Instead of a lengthy narration, I decided to divide the pitch into 4 visually distinctive sections, so journalists can grasp the idea even through a simple scan.
Here is the pitch I created for one of our latest campaigns UV Mask that has crossed the impressive 1.5 million mark in less than a month.
Instead of a fluffy introduction, I created a punchy, two-sentence preface of the product and let the following snappy paragraphs elaborate on its different aspects. The crux is to frame each point in a separate header, so journalists can easily hop forward to their desired sections.
Let’s look through each section one by one.
As the first paragraph, this features overall information on the product, listing out the most important features and characteristics that stand the highest odds to evoke the journalists’ curiosity.
Whether your product is the next Tesla or a simple tweak of an existing concept, don’t saturate this section with too much information. If this sneak-peek did trigger their interest, they’ll definitely look up your press releases for more details.
No matter how innovative your solution is, what makes it really special is the story behind its creation.
Can’t find anything unique? Create a captivating story yourself based on the information you already have at hand. Remember, the more creative you are with your pitch, the better it will perform during the outreach.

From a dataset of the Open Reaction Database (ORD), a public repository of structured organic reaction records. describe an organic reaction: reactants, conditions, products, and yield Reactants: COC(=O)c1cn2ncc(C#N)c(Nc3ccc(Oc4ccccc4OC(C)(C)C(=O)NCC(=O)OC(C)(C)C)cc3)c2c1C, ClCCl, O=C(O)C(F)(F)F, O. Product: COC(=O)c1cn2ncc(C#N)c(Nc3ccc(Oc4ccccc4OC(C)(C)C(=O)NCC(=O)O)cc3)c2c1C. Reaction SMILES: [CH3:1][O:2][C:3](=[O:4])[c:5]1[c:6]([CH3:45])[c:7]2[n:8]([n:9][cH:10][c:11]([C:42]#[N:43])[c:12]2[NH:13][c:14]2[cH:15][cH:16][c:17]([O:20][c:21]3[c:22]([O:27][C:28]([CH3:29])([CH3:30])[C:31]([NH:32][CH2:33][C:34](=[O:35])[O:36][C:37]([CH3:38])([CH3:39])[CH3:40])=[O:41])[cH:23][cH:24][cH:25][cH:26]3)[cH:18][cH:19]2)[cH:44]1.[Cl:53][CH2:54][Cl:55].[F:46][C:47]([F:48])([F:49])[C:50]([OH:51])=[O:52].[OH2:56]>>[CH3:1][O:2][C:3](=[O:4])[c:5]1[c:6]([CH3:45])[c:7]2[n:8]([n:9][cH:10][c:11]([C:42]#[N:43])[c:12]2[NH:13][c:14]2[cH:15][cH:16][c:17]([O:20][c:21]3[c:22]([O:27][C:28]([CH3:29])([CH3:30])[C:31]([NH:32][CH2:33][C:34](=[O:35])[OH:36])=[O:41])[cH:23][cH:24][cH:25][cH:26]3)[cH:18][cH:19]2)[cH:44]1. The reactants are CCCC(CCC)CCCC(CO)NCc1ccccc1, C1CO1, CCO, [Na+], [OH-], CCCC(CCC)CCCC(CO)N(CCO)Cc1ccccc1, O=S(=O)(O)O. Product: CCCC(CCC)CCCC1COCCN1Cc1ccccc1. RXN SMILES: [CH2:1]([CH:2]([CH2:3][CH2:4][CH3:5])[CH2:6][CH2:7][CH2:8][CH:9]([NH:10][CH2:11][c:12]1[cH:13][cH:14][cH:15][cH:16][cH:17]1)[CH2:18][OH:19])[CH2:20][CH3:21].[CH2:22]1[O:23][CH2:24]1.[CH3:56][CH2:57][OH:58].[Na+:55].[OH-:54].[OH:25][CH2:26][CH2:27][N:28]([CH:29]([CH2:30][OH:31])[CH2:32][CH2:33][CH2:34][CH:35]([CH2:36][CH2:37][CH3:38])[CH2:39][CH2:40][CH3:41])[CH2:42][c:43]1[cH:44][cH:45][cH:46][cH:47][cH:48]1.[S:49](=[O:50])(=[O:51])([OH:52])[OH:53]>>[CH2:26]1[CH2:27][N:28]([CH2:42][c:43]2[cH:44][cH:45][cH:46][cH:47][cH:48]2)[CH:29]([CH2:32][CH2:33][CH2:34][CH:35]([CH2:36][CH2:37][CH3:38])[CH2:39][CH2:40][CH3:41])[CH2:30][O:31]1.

If the previous two sections spoke to the heart of the journalists, they are now craving to learn more about your product in the press release and in the campaign page. Don’t leave them hanging!
Wrap up your pitch with 1-2 photos or GIFs that showcase your product in action. Besides delivering a visual representation of your concept, visuals are unrivaled attention triggers — breaking the monotonous text walls and instantly reeling the recipient in.
And here comes in my second tactic — the interesting trend you’d spot only after reading dozens of articles every day.
Typically, media publications with big names have a clearly defined style of visuals they use in their articles. Many outlets’ design usually includes a monotone background with the product cutout over it.